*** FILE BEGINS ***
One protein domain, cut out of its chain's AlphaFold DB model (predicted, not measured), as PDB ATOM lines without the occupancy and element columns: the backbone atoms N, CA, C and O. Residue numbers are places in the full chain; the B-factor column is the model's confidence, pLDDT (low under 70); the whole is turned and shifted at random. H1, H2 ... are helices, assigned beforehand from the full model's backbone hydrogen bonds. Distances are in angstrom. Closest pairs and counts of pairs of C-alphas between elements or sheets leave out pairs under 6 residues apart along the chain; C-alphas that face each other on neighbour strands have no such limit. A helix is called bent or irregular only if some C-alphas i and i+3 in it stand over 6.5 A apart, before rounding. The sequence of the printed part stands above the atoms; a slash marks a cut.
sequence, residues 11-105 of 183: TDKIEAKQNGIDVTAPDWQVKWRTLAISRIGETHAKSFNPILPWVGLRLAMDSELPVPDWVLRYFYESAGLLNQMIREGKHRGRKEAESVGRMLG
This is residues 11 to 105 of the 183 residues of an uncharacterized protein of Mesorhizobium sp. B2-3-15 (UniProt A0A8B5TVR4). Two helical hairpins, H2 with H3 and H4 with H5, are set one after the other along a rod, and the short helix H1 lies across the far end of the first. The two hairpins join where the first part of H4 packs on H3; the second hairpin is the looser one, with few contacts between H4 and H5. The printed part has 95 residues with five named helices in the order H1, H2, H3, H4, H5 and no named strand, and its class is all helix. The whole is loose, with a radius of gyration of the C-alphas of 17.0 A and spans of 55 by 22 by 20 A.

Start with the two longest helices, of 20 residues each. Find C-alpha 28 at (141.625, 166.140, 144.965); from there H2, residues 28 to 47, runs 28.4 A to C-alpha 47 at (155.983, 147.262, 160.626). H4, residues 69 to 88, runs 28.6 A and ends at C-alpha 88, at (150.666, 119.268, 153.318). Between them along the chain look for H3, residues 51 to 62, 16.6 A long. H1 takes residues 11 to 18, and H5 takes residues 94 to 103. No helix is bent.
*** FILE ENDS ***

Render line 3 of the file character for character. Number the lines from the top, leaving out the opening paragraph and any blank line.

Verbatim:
Start with the two longest helices, of 20 residues each. Find C-alpha 28 at (141.625, 166.140, 144.965); from there H2, residues 28 to 47, runs 28.4 A to C-alpha 47 at (155.983, 147.262, 160.626). H4, residues 69 to 88, runs 28.6 A and ends at C-alpha 88, at (150.666, 119.268, 153.318). Between them along the chain look for H3, residues 51 to 62, 16.6 A long. H1 takes residues 11 to 18, and H5 takes residues 94 to 103. No helix is bent.